News From Masters
Masters students will tackle issues ranging from censorship to the intersections of race and power at TEDxTheMastersSchool, a TEDx event that will take place on The Masters School campus on Saturday, May 20.
All members of the School community are invited to attend the event, which will be held in the Fonseca Center’s Experimental Theater from 2:00-4:00 PM on May 20. About 100 audience members will be admitted to the Theater. However, overflow seating will be provided in the Sharon Room and the Davis Café, where the program can be viewed on video monitors. The event will also be livestreamed, with the link made available on Masters’ website.
During the event, a dozen Upper School students will present a broad range of thought-provoking topics with the ultimate goal of sparking conversation, engaging in civil discourse and raising awareness. The topics and presenters are:
“Family Secrets,” by Tulay Akoglu. This talk will explore violence and family secrets. How do families grapple with violent pasts? How do family traits and coping mechanisms get passed down to the next generations? How does migration and immigration help to complicate this narrative? Both personal and statistical data will be used to explore these questions.
“Diversity in the Corporate World,” by Ahnaf Taha. This presentation will focus on minority leadership in the technological industries: why is it lacking? What is being done to counter this reality? A study of youth outreach in Science, Technology, Engineering and Math (STEM) will be undertaken to address possible solutions to this issue.
“Overcoming Anxiety,” by Jonas Kolker. This talk will explore the personal relationship with "the suck." How does one turn a diagnosis, such as generalized anxiety disorder, into activism, empowerment and coaching?
“Dyslexia and Privilege,” by Sam Coppola. This presentation will explore the services, particularly for learning-different individuals, that are based on economic circumstances. The speaker, diagnosed with dyslexia at a young age, well understands the privileges she was afforded based on paid services.
“A Test-Tube Baby's Narrative,” by Heather Smith. This talk will trace the science of "test-tube babies" and look at its effect on the products of this science, the children produced from scientific breakthroughs, and their parents.
“Emergency Preparedness,” by Mao Inoue. This presentation will review the increasing threat of natural disasters and explore human preparedness and global cooperation. Scientific research and personal accounts will be addressed.
“Educating Girls: a Global Perspective,” by Sophie Brousset. This talk will explore the need for girls' education to remain at the center of development discussions. Research will focus primarily on Peru as a case study.
“Embracing the Façade,” by Julia Mathas. What does it mean to wear the mask? What does it mean to "be one's self?" This talk will explore the positive effects of constructing personae, especially during the teen years. Drama, psychological research and personal accounts will be incorporated into this presentation.
“Parenting Styles,” by Scout O'Donnell. This talk will explore the current trends in parenting science from both a sociological perspective and the point of view of children.
“Peace and Our Relationship with the Earth,” by Jared Foxhall. This presentation will explore various ways in which peace initiatives that involve working with the earth have been effective.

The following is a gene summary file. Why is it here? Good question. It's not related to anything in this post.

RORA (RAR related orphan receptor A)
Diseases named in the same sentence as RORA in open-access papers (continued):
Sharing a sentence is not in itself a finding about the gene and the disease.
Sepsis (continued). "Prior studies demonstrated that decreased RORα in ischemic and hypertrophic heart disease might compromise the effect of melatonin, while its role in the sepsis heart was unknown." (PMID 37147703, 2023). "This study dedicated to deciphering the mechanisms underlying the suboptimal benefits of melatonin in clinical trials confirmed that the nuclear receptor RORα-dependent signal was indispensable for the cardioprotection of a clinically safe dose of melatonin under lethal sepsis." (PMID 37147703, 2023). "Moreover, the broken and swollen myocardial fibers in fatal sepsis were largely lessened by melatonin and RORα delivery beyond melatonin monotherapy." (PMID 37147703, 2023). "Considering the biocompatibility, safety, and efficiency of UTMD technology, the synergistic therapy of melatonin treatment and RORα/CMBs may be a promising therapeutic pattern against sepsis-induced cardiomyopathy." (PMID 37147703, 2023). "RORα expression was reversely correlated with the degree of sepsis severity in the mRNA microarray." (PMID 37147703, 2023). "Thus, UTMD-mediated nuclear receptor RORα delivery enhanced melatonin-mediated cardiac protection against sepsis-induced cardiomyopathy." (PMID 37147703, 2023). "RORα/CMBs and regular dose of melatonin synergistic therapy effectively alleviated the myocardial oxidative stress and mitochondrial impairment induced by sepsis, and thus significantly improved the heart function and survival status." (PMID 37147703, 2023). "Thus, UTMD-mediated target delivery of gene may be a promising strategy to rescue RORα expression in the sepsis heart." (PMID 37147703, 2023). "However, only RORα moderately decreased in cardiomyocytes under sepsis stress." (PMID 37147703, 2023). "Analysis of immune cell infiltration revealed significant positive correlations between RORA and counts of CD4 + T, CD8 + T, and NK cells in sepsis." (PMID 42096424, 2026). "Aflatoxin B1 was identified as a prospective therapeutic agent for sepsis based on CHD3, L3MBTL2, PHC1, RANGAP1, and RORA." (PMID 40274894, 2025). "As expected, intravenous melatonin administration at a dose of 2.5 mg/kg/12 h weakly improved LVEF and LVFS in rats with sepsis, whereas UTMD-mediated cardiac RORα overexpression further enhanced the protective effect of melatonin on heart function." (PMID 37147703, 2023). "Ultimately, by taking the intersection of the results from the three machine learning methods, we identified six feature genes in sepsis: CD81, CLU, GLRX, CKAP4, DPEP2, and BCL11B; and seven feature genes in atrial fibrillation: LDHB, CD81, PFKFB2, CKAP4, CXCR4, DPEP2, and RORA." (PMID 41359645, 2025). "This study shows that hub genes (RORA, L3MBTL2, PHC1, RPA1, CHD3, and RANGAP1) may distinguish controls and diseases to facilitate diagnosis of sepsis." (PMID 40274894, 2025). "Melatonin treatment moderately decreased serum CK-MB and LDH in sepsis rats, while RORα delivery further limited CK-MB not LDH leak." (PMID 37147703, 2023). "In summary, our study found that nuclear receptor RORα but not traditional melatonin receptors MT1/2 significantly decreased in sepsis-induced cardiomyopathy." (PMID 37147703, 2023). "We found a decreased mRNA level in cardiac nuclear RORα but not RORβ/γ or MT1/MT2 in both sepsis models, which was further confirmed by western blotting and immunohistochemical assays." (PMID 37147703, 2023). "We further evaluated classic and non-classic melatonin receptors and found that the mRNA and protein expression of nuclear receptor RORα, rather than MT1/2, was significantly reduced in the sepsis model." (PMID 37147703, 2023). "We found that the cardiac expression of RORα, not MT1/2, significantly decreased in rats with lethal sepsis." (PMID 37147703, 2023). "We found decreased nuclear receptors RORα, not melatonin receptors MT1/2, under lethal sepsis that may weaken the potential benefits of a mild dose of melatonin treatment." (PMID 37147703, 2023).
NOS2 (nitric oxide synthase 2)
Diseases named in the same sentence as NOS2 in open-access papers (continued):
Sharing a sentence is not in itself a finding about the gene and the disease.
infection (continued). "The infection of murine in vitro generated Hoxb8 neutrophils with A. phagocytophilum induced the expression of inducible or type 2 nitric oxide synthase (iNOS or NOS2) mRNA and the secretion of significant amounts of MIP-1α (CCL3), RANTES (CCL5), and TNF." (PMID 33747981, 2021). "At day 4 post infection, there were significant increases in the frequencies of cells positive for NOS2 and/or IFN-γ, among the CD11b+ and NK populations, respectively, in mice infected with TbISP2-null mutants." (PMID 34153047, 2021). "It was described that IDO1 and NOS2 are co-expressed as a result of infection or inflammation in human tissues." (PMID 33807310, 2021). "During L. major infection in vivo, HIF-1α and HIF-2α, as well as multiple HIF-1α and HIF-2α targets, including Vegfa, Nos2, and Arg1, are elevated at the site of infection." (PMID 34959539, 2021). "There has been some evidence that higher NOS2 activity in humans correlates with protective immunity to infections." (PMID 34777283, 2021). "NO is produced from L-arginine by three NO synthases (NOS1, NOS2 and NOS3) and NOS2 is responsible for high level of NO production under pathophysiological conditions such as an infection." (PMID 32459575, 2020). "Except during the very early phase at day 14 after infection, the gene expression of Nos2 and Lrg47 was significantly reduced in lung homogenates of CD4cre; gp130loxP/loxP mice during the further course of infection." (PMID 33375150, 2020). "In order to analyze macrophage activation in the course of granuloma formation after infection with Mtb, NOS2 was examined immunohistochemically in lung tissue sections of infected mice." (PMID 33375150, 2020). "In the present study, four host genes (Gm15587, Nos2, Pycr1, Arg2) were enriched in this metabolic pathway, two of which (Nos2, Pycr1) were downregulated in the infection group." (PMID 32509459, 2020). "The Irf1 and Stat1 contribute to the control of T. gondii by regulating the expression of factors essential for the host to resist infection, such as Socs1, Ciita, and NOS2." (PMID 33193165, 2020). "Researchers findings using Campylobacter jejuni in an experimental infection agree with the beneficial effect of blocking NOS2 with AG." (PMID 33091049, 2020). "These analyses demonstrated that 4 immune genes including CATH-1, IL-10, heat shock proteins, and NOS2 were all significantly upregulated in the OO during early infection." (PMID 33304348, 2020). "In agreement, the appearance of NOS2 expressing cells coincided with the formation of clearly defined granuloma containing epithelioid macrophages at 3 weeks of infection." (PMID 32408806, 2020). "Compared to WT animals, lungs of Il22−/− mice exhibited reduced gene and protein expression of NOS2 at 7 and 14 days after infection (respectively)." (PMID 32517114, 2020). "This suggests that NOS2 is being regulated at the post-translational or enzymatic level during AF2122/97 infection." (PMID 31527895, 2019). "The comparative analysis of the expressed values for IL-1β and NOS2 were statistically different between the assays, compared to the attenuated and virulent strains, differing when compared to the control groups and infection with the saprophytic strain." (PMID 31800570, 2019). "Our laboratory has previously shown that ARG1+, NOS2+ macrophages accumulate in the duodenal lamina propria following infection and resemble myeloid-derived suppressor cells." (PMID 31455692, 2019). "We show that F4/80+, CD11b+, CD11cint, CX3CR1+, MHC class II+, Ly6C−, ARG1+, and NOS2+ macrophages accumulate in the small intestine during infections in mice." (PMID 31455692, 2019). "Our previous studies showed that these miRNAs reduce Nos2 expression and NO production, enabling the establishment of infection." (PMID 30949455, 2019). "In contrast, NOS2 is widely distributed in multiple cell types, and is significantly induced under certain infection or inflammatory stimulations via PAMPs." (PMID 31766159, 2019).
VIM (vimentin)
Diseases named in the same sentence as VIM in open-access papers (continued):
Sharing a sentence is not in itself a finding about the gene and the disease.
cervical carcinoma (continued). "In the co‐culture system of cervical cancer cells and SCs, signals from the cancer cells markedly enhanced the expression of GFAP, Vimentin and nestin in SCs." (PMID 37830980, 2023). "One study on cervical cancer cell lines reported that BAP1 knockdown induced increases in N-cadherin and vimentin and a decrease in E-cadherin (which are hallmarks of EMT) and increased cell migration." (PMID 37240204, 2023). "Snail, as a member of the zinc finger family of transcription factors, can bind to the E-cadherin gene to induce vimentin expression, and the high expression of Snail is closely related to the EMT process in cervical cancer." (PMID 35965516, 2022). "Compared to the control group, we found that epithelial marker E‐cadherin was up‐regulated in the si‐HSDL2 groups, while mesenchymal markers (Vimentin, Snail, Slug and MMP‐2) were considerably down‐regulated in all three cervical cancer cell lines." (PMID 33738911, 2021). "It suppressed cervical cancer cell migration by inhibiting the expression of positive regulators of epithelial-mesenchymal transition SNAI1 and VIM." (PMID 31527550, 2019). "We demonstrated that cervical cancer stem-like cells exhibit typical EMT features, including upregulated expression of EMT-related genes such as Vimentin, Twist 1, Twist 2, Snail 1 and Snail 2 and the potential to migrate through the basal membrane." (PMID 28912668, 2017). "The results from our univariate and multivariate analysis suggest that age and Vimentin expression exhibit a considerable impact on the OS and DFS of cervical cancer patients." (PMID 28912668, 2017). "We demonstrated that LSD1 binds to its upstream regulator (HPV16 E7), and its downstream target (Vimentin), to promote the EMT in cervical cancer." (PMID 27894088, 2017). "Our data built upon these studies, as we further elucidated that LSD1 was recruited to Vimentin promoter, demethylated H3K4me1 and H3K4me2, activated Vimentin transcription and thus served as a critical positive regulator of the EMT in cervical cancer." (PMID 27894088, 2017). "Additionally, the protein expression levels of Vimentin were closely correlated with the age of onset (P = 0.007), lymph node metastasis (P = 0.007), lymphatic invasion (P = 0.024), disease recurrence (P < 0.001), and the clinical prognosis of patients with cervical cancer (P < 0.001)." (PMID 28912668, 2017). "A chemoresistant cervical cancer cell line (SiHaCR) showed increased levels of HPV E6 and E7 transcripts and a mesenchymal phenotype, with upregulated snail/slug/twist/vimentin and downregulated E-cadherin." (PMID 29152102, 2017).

“Context, Bigotry and Privilege,” by Amanda Taylor. This talk will explore the various intersections of race and power within different contexts. The primary focus will be on Jamaica and the United States. Field research and personal accounts will be interwoven into this talk.
Computer Science/Political Science, by Kree Zhang. This talk will investigate the ways that teenagers use coded language and techniques to circumvent censorship, both governmental and parental. Comparisons will be made between American teens and Chinese teens. The ways in which teenagers have used technology to find a political voice will be central to this talk.
In the spirit of ideas worth spreading, TEDx is a program of local, self-organized events that bring people together to share a TED-like experience. At a TEDx event, TED Talks video and live speakers combine to spark deep discussion and connection in a small group. These local, self-organized events are branded TEDx, in which x equals independently organized TED event. The TED Conference provides general guidance for the TEDx program, but individual TEDx events are self-organized (subject to certain rules and regulations).
TED is a nonprofit organization devoted to Ideas Worth Spreading, usually in the form of short, powerful talks (18 minutes or fewer) delivered by today's leading thinkers and doers. Many of these talks are given at TED's annual conference in Vancouver, British Columbia, and are made available, free, on TED.com. TED speakers have included Bill Gates, Jane Goodall, Elizabeth Gilbert, Sir Richard Branson, Nandan Nilekani, Philippe Starck, Ngozi Okonjo-Iweala, Sal Khan and Daniel Kahneman.
TED's open and free initiatives for spreading ideas include TED.com, where new TED Talk videos are posted daily; the Open Translation Project, which provides subtitles and interactive transcripts as well as translations from thousands of volunteers worldwide; the educational initiative TED-Ed; the annual million-dollar TED Prize, which funds exceptional individuals with a "wish," or idea, to create change in the world; TEDx, which provides licenses to thousands of individuals and groups who host local, self-organized TED-style events around the world; and the TED Fellows program, which selects innovators from around the globe to amplify the impact of their remarkable projects and activities.